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    Acceptance and Rejection of Defective Products between Merchants

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    Hartz Seed Co. is a supplier of soy beans. Coleman contracted with Hartz for the delivery of one ton of soy beans, for delivery at Coleman's plant. After delivery, Coleman began inspecting the soy beans for quality. There is a specific inspection testing protocol/procedure involved, and usually takes several weeks to complete because it involves growing some of the seeds. After one month, Coleman noticed several defects in the seedlings that were growing. Coleman immediately notified Hartz of the defects, and rejected the entire lot.

    Hartz comes to you for advice concerning a possible action for breach against Colman. Specifically, Hartz asks whether Coleman has 1) accepted the goods, or 2) properly rejected the seeds. How do you advise Hartz? Use UCC provisions to support your answer/analysis.

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    https://brainmass.com/law/real-estate-land-transactions-and-mortgages/acceptance-rejection-defective-products-between-merchants-629626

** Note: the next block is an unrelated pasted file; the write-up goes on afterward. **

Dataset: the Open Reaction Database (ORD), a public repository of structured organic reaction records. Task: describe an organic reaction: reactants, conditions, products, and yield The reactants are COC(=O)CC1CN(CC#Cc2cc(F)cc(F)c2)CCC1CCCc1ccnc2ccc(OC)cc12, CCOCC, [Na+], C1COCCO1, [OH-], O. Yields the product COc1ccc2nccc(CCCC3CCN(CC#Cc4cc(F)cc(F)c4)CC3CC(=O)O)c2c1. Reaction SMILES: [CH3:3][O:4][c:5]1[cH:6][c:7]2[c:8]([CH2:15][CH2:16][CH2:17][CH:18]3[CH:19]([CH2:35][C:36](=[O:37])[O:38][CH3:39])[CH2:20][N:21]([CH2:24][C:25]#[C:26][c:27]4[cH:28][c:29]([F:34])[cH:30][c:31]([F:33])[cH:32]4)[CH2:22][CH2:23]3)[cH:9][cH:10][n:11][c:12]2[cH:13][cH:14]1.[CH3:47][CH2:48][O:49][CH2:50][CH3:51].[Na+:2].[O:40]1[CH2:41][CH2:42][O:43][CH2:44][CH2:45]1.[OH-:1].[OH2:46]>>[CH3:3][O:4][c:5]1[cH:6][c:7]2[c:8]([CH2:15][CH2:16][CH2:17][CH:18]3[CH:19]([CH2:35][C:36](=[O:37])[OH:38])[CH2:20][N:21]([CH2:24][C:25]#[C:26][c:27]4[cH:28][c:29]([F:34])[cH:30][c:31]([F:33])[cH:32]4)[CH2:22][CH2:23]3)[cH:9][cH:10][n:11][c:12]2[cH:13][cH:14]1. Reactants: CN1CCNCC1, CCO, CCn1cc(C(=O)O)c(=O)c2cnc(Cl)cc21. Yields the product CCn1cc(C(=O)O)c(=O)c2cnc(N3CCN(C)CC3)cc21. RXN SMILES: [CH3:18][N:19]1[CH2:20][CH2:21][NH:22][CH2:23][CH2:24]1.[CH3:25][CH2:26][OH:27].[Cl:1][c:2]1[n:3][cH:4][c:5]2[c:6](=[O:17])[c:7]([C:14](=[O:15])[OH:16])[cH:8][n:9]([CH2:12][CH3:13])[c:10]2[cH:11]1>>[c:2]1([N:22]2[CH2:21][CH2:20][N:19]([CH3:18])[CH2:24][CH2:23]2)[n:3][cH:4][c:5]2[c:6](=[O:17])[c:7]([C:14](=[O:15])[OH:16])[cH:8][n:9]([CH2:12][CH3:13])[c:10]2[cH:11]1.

Solution Preview

    First thing to discuss for any Contracts issue is the governing law. Whether it is for the sale of goods (governed by the UCC) or it's a service contract/real property contract (governed by the common law.)

    - Here, they are dealing with goods and the call of the question indicates that you need to use UCC provisions; therefore UCC will govern the contract.

    Under UCC 2-609 (1) a contract for sale imposes an obligation on each party that the other's expectation of receiving due performance will not be impaired. When reasonable grounds for insecurity arise with respect to the performance of either party the other may in writing demand adequate assurance of due performance and until he receives such assurance may if commercially reasonable suspend any performance for which he has not already received the agreed return.

    Every time you are dealing with UCC governed transactions, you also need to look and see if both sides are merchants and based on that pick the UCC provisions that apply to dealings between merchants.

    Under UCC 2-609 (2) between merchants the ...

    Solution Summary

    Overall - If you analyze properly that Coleman's protocol was not unreasonably long and the fact that they notified Hartz immediately, you may conclude that the whole shipment can be rejected. Although, Hartz has the right to cure the defect by re-delivering conforming goods.

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